Caracas: what to see, trip to the capital of Venezuela

What to see in Caracas, capital of Venezuela in the hectic journey, characterized by a vibrant culture, the birthplace of Simón Bolívar.

Guide Caracas

Set against the backdrop of a landscape of rolling mountains, not far from the coast sunny, Caracas is a busy city with a vibrant culture and buildings of modern architecture. Simón Bolívar was born in Caracas on July 24 1783 and died in Santa Marta December 17 in 1830, a revolutionary general and Venezuelan patriot, is considered a hero in these parts, as one who contributed decisively to the independence of some countries in South America, namely Venezuela, Bolivia, Colombia, Ecuador, Panama and Peru.

For that Bolivar was awarded the honorary title of Libertador or the liberator, becoming one of the most famous historical figures of Latin America. El Avila National Park overlooking the northern edge of the city with its wooded slopes full of trails, a cable car available to perform a spectacular ride in one of the freshest in town.

The nightlife in Caracas is very lively with numerous clubs and premises open for entertainment and fun. The standard of living of the inhabitants is very varied, a large share of the population lives in poverty, alongside gleaming skyscrapers and shopping malls trendy, camped or housed in slums.

Places to visit in Caracas

Capitolio Nacional
Magnificent mansion in 1870, the Capitolio Nacional is famous for its murals splashed through the dome of his Salón Elíptico Oval Hall, depicting the Battle of Carabobo in the wars of independence.

Birthplace of Bolívar
The birthplace of the most famous son of Venezuela, Simón Bolívar, is now a shrine dedicated to the hero of the independence that such a decisive contribution to oust the Spaniards in the nineteenth century. A colonial house in the center of Caracas has been restored preserving the original style and is decorated with frescoes depicting the best times.

El Hatillo
One of the most seductive city, El Hatillo is a picturesque colonial village absorbed by the expanding city, while retaining its original charm with brick buildings painted in bright colors and a small white church. Life revolves around a beautiful square and is considered the best place to buy items of handicrafts from Caracas.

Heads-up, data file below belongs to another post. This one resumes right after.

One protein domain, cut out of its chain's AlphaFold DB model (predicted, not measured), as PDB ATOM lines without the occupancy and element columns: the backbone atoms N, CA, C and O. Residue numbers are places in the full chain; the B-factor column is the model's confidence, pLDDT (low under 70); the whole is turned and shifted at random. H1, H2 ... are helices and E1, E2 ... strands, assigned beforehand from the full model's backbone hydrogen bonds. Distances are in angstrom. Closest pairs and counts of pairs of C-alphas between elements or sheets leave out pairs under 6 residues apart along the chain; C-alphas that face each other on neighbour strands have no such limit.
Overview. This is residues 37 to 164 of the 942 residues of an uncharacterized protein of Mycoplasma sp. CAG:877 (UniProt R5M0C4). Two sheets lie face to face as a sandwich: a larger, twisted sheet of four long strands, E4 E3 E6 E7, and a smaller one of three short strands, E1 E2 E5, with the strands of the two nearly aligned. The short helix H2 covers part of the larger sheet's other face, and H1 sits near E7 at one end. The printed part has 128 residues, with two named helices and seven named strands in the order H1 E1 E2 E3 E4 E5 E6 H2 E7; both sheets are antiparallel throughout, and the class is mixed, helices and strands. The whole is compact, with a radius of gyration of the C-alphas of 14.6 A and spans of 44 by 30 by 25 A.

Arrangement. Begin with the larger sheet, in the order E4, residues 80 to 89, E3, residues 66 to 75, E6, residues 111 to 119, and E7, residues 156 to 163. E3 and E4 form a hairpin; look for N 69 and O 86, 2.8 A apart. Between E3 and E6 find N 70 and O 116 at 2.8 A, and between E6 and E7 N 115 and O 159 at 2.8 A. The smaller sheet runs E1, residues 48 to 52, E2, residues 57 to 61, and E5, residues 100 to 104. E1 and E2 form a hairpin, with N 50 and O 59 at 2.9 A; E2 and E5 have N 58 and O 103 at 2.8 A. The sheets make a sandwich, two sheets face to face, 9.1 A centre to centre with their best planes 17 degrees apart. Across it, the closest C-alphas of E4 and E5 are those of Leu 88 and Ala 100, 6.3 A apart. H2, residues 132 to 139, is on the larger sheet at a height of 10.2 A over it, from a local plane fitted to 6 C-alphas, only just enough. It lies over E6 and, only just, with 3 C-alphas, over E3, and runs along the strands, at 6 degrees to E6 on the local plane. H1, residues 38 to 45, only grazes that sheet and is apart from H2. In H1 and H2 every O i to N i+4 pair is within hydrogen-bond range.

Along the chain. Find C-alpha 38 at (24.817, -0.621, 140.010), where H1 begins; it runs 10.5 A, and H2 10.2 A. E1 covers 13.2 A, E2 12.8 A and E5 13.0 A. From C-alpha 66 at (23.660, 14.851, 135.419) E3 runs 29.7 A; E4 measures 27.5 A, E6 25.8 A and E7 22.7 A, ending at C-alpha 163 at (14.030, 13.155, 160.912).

Museo de Arte Colonial
Housed in a charming colonial building called the Quinta de Anauco and surrounded by manicured gardens, this museum of colonial art deserves to be visited.

Museo de Arte Contemporáneo
This gallery is one of the best museums in the continent dedicated to modern art, with a host of big names at the level of artists, including Picasso, Chagall, Bacon, Freud, Miró and the famous Venezuelan artist Jesús Soto. It is also used for temporary exhibitions including one very interesting to photograph.

Panteon Nacional
The National Pantheon is considered the most important Venezuelan altar of the Fatherland, which houses the remains of the most important in the history of Venezuela including Simón Bolívar. And ‘an elegant church building style that is worth seeing, in particoar way to the murals on the ceiling and the tomb of Bolívar.

Miraflores Palace
In this building housed the office of the President of the Republic, built by General Joaquin Crespo in the late nineteenth century.

Town Hall
Colonial style, this building houses the town of Caracas, and in it is the mayor’s office.

Casa Amarilla (The Yellow House)
Also known as the Yellow House is a grand neoclassical structure of the seventeenth century, originally the seat of the Captaincy General and the Royal Prison, now houses the Ministry of Foreign Affairs.

Torri del Parque Central
Located in the city center, are two identical towers, among the tallest skyscrapers of South America.

Parque Nacional El Ávila
And ‘the national park overlooking the city, located on the mountain overlooking the city, a perfect natural retreat from the noise and bustle of downtown Caracas. From the suburb of Maripérez the cableway that climbs to the summit, you can also climb the slopes through the many marked trails.